1. Was defendant legitimately present in the area searched?

It was Charles who had asked for and received permission from Bernhardt, the real estate agent, to go onto the property. Defendant had no permission from Bernhardt or the owner to be on the property. While we agree with defendant that everyone helping Charles should not have personally to obtain permission in order to go onto the property, the question arises as to the scope of the permission given to Charles, and hence defendant. When asked by the State's Attorney as to the specific permission given Charles, Bernhardt replied that it was for the purpose of cutting some weeds and brush. Charles did not have permission to hook up electricity, move into the house, or use the property beyond cleaning up the grounds. Defendant cannot exceed the scope of permission granted to Charles. The bottom line is that Charles and defendant were legitimately present on the Rinehart property for a limited purpose: to cut some weeds and brush. Defendant's mere presence on the Rinehart property to clean it up is insufficient to establish a legitimate presence in the area searched--i.e., the house.

2. Did defendant have a possessory interest in the area searched?

Defendant had no possessory interest in the area searched.

3. Did defendant use the area searched?

Defendant did not use the area searched. Rather, he performed basic acts of maintenance on the property such as cutting weeds and brush. In both Olson cases, Johnson, and Bookout, the defendants had used the area searched either for sleeping purposes or as a placeto store things. But even if defendant in the instant case is deemed to have "used" the house by storing some of his possessions in it, he and Charles did so without permission. Charles and defendant had no more right to enter or use the house than a common trespasser.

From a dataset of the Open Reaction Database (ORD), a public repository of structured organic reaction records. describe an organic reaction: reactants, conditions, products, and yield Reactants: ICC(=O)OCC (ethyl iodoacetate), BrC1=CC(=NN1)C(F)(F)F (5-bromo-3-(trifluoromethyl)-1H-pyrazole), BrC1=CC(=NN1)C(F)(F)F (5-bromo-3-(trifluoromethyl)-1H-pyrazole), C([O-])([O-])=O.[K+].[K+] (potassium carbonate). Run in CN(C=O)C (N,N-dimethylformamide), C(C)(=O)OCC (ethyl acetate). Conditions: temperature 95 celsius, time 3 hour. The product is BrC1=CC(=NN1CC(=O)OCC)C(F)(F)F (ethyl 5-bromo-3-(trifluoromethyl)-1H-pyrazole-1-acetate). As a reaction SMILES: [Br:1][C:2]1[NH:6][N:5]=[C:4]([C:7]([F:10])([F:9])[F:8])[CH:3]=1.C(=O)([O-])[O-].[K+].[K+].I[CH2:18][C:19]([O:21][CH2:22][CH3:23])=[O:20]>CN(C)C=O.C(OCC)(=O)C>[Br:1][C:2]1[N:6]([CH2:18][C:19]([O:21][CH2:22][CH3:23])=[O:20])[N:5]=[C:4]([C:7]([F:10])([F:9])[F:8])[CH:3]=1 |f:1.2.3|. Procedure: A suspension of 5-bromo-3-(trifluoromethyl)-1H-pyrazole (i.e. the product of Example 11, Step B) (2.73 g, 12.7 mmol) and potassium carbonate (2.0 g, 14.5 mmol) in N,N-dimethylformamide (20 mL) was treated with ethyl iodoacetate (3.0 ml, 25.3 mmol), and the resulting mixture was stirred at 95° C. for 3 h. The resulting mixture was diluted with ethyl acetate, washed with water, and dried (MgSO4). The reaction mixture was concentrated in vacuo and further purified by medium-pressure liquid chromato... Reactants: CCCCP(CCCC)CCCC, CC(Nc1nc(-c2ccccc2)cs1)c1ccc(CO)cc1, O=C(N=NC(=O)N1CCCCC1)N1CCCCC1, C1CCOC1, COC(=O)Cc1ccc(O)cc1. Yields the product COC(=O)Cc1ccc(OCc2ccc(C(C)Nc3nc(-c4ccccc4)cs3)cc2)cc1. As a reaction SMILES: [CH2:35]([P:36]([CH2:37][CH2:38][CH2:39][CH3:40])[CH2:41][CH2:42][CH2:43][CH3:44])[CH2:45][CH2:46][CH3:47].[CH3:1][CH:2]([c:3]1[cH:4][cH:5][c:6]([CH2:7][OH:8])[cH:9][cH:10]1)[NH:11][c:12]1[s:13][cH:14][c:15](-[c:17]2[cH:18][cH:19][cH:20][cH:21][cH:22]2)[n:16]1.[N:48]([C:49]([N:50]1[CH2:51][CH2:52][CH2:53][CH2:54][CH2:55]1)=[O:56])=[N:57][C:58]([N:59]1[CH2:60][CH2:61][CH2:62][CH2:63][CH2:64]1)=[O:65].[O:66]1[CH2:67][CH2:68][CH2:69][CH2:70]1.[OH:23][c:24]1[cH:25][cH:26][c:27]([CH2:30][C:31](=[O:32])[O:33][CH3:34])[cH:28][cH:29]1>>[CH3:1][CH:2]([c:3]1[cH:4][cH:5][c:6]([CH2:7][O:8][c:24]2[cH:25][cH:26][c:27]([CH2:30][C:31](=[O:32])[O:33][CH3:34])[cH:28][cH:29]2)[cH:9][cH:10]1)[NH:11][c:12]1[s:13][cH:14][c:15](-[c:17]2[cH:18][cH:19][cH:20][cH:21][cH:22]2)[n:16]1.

4. Did defendant have the ability to control or exclude others from using the property?

Defendant did not have the ability to control or exclude others from using the property. First, defendant (via Charles) had no authority from the owner or the real estate agent to control or exclude others from using the property. Second, defendant had no possessory interest in the property whatsoever. Third, defendant was on the property for the limited purpose of performing some grounds work. Fourth, defendant was a trespasser in relation to the house. One trespasser has no power to exclude another trespasser.

5. Did defendant have a subjective expectation of privacy in the property?

Even assuming that defendant had a subjective expectation of privacy, his subjective expectation is only one of the relevant factors to be considered.

Having weighed all of the foregoing factors, we conclude that defendant did not have a reasonable expectation of privacy in the Rinehart property. As a result, defendant lacked standing to contest the search. Because the trial court's denial of defendant's motion to suppress was not a patently meritorious issue, defendant's appellate counsel was not ineffective for failing to raise the issue on direct appeal.

For the aforementioned reasons, we hereby affirm the order of the circuit court of Fayette County.

Affirmed.

CHAPMAN, J., and RARICK, J., concur.

19940615